Russia decides not to store nuclear waste on Arctic Island

Russia has decided not to construct a nuclear waste storage facility on the island of Novaya Zemlya in the Arctic Ocean. Atomic Energy Minister Alexander Rumyantsev announced on Saturday, July 26 that the Federal Nuclear and Radiation Safety Inspectorate had decided that the project should not go ahead.

Scientists and geologist conducted an analysis of potential changes to the region's climate and came to the conclusion that rising temperatures over the next 150-200 years threatened to thaw the region's permafrost. This could lead to leaks of the radioactive material. Rumyantsev said that the ministry is looking into building a storage facility in a remote part of the Kola Peninsula. He added that the issue was almost resolved.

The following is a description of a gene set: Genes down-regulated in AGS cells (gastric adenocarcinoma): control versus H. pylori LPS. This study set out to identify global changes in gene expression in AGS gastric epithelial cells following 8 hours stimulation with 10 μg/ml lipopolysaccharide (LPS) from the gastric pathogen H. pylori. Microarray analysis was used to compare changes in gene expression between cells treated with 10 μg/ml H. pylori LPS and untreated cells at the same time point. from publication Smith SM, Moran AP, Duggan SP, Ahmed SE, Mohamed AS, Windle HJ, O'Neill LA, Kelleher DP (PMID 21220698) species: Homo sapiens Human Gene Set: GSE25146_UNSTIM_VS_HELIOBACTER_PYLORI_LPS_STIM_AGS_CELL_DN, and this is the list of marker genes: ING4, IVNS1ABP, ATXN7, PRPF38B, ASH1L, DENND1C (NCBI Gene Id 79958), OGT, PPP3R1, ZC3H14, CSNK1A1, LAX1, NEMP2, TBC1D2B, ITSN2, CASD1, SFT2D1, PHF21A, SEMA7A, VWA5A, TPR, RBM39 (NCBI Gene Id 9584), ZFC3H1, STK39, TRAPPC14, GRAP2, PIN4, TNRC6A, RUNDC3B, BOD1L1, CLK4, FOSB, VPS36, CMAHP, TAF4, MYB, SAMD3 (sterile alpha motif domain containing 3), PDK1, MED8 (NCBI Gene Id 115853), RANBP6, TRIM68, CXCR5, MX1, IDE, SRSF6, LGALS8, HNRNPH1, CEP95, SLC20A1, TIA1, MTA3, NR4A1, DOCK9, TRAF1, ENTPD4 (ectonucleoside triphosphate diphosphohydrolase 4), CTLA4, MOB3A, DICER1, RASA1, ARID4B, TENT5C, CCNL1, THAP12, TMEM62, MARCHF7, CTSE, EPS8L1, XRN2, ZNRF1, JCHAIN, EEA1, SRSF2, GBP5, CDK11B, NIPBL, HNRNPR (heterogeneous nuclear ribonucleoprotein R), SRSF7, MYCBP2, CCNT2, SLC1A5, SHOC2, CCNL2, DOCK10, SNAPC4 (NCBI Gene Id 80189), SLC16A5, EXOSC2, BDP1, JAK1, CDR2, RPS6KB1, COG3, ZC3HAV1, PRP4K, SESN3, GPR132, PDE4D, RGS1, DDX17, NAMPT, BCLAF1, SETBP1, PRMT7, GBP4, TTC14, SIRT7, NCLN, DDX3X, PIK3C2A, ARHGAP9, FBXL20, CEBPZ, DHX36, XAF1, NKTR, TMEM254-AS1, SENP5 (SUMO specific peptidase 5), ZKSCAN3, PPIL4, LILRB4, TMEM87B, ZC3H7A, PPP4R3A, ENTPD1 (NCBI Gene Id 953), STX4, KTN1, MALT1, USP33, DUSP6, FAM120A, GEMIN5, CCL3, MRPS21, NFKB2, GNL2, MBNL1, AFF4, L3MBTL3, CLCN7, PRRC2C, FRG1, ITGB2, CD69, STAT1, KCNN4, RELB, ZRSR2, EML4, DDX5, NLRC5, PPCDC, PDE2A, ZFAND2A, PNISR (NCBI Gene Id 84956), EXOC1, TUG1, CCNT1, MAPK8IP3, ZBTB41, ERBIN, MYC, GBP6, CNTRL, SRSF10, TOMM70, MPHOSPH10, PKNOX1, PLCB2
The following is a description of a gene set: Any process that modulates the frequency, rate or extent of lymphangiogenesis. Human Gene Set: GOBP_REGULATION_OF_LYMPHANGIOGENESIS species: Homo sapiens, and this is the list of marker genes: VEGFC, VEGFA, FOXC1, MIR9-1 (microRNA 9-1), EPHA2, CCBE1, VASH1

The Atomic Energy Ministry had approved the construction of a USD 70 million nuclear waste storage facility on Novaya Zemlya in June 2002. The project had also been approved by experts from Finland, France, Germany, Norway and the UK and had undergone a government environmental analysis. A storage facility is needed to hold liquid radioactive waste from decommissioned nuclear submarines.

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